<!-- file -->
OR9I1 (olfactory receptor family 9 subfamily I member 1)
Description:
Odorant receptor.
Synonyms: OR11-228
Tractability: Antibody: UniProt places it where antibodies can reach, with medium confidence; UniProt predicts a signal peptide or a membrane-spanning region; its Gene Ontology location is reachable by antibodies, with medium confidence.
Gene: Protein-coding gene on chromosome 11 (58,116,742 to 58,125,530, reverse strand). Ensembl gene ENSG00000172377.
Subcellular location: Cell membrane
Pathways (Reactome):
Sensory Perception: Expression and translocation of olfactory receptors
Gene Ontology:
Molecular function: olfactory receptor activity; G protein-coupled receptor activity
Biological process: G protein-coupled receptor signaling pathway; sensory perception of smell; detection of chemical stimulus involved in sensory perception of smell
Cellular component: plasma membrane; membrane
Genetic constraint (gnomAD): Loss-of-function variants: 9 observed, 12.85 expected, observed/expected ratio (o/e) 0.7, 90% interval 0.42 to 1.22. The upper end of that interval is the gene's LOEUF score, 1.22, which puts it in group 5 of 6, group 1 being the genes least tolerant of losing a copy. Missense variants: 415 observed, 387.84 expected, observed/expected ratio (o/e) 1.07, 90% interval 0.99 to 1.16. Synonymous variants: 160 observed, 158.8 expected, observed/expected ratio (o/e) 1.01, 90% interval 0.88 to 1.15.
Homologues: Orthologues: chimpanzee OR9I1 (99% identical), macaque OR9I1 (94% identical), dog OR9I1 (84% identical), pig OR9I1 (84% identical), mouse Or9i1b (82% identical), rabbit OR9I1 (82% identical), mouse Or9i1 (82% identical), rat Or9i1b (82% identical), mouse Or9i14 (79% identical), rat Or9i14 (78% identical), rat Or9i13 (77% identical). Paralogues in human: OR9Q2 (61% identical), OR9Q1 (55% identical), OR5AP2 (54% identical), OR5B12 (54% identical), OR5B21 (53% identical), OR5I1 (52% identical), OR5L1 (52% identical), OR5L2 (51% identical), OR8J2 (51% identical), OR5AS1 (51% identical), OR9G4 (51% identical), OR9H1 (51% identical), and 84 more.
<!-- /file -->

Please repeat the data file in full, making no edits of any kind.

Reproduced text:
OR9I1 (olfactory receptor family 9 subfamily I member 1)
Description:
Odorant receptor.
Synonyms: OR11-228
Tractability: Antibody: UniProt places it where antibodies can reach, with medium confidence; UniProt predicts a signal peptide or a membrane-spanning region; its Gene Ontology location is reachable by antibodies, with medium confidence.
Gene: Protein-coding gene on chromosome 11 (58,116,742 to 58,125,530, reverse strand). Ensembl gene ENSG00000172377.
Subcellular location: Cell membrane
Pathways (Reactome):
Sensory Perception: Expression and translocation of olfactory receptors
Gene Ontology:
Molecular function: olfactory receptor activity; G protein-coupled receptor activity
Biological process: G protein-coupled receptor signaling pathway; sensory perception of smell; detection of chemical stimulus involved in sensory perception of smell
Cellular component: plasma membrane; membrane
Genetic constraint (gnomAD): Loss-of-function variants: 9 observed, 12.85 expected, observed/expected ratio (o/e) 0.7, 90% interval 0.42 to 1.22. The upper end of that interval is the gene's LOEUF score, 1.22, which puts it in group 5 of 6, group 1 being the genes least tolerant of losing a copy. Missense variants: 415 observed, 387.84 expected, observed/expected ratio (o/e) 1.07, 90% interval 0.99 to 1.16. Synonymous variants: 160 observed, 158.8 expected, observed/expected ratio (o/e) 1.01, 90% interval 0.88 to 1.15.
Homologues: Orthologues: chimpanzee OR9I1 (99% identical), macaque OR9I1 (94% identical), dog OR9I1 (84% identical), pig OR9I1 (84% identical), mouse Or9i1b (82% identical), rabbit OR9I1 (82% identical), mouse Or9i1 (82% identical), rat Or9i1b (82% identical), mouse Or9i14 (79% identical), rat Or9i14 (78% identical), rat Or9i13 (77% identical). Paralogues in human: OR9Q2 (61% identical), OR9Q1 (55% identical), OR5AP2 (54% identical), OR5B12 (54% identical), OR5B21 (53% identical), OR5I1 (52% identical), OR5L1 (52% identical), OR5L2 (51% identical), OR8J2 (51% identical), OR5AS1 (51% identical), OR9G4 (51% identical), OR9H1 (51% identical), and 84 more.